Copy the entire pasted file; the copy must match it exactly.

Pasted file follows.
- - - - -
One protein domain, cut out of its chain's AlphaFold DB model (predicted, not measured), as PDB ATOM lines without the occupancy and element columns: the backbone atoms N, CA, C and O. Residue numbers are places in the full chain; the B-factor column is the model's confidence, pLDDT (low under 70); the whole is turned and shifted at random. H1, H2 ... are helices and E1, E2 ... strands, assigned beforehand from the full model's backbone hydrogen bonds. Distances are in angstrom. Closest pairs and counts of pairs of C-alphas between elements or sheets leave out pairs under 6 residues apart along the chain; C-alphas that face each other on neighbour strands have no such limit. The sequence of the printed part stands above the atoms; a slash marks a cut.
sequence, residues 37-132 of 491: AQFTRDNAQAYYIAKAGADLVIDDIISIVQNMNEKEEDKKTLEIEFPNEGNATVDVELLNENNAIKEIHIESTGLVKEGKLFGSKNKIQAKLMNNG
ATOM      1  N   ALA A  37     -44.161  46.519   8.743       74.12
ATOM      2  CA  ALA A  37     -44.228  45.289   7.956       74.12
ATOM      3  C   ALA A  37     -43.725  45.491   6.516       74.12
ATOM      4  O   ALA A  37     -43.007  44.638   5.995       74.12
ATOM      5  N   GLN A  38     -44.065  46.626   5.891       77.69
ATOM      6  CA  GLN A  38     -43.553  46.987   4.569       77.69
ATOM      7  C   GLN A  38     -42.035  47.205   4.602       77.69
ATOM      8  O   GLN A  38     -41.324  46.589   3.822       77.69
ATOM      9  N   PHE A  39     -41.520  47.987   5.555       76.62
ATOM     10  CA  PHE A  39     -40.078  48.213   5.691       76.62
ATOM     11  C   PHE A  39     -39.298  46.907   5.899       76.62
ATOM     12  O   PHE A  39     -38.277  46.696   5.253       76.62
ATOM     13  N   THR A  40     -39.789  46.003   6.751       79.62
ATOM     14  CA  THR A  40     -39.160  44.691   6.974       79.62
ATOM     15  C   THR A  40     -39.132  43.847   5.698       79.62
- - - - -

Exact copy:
One protein domain, cut out of its chain's AlphaFold DB model (predicted, not measured), as PDB ATOM lines without the occupancy and element columns: the backbone atoms N, CA, C and O. Residue numbers are places in the full chain; the B-factor column is the model's confidence, pLDDT (low under 70); the whole is turned and shifted at random. H1, H2 ... are helices and E1, E2 ... strands, assigned beforehand from the full model's backbone hydrogen bonds. Distances are in angstrom. Closest pairs and counts of pairs of C-alphas between elements or sheets leave out pairs under 6 residues apart along the chain; C-alphas that face each other on neighbour strands have no such limit. The sequence of the printed part stands above the atoms; a slash marks a cut.
sequence, residues 37-132 of 491: AQFTRDNAQAYYIAKAGADLVIDDIISIVQNMNEKEEDKKTLEIEFPNEGNATVDVELLNENNAIKEIHIESTGLVKEGKLFGSKNKIQAKLMNNG
ATOM      1  N   ALA A  37     -44.161  46.519   8.743       74.12
ATOM      2  CA  ALA A  37     -44.228  45.289   7.956       74.12
ATOM      3  C   ALA A  37     -43.725  45.491   6.516       74.12
ATOM      4  O   ALA A  37     -43.007  44.638   5.995       74.12
ATOM      5  N   GLN A  38     -44.065  46.626   5.891       77.69
ATOM      6  CA  GLN A  38     -43.553  46.987   4.569       77.69
ATOM      7  C   GLN A  38     -42.035  47.205   4.602       77.69
ATOM      8  O   GLN A  38     -41.324  46.589   3.822       77.69
ATOM      9  N   PHE A  39     -41.520  47.987   5.555       76.62
ATOM     10  CA  PHE A  39     -40.078  48.213   5.691       76.62
ATOM     11  C   PHE A  39     -39.298  46.907   5.899       76.62
ATOM     12  O   PHE A  39     -38.277  46.696   5.253       76.62
ATOM     13  N   THR A  40     -39.789  46.003   6.751       79.62
ATOM     14  CA  THR A  40     -39.160  44.691   6.974       79.62
ATOM     15  C   THR A  40     -39.132  43.847   5.698       79.62